On February 17, 2017, pursuant to the COW's dispute resolution provisions, PT-FI provided formal notice to the Indonesian government of an impending dispute listing the government's breaches and violations of the COW.


63

Table of Contents


Refer to "Risk Factors" contained in Part I, Item 1A of our annual report on Form 10-K for the year ended December 31, 2016, for further discussion.


OUTLOOK


We view the long-term outlook for our business positively, supported by limitations on supplies of copper and by the requirements for copper in the world's economy. Our financial results vary as a result of fluctuations in market prices primarily for copper, gold and molybdenum, as well as other factors. World market prices for these commodities have fluctuated historically and are affected by numerous factors beyond our control. Because we cannot control the price of our products, the key measures that management focuses on in operating our business are sales volumes, unit net cash costs, operating cash flow and capital expenditures.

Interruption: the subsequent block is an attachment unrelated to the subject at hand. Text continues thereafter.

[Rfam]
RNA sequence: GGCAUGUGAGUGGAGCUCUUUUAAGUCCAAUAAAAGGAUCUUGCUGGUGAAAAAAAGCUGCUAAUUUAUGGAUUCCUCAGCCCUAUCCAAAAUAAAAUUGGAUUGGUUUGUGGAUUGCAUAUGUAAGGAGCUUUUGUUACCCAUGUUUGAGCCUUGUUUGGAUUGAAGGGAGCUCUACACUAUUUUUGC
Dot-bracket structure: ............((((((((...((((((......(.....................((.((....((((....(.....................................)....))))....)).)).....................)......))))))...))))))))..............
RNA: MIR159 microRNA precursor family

The below projections for 2017 were prepared in January 2017 and assumed the resumption of concentrate exports by PT-FI in February 2017 and the renewal of PT Smelting's anode slimes export license, neither of which has occurred as of February 24, 2017 . As a result of regulations passed by the Indonesian government in January and February 2017, PT-FI has been unable to export concentrate and is proceeding with its plan to suspend investments in Papua, Indonesia, reduce its production by approximately 60 percent from normal levels and implement cost savings plans involving significant reductions in its workforce and spending levels with local suppliers, which are not reflected in our projections for 2017.


Sales Volumes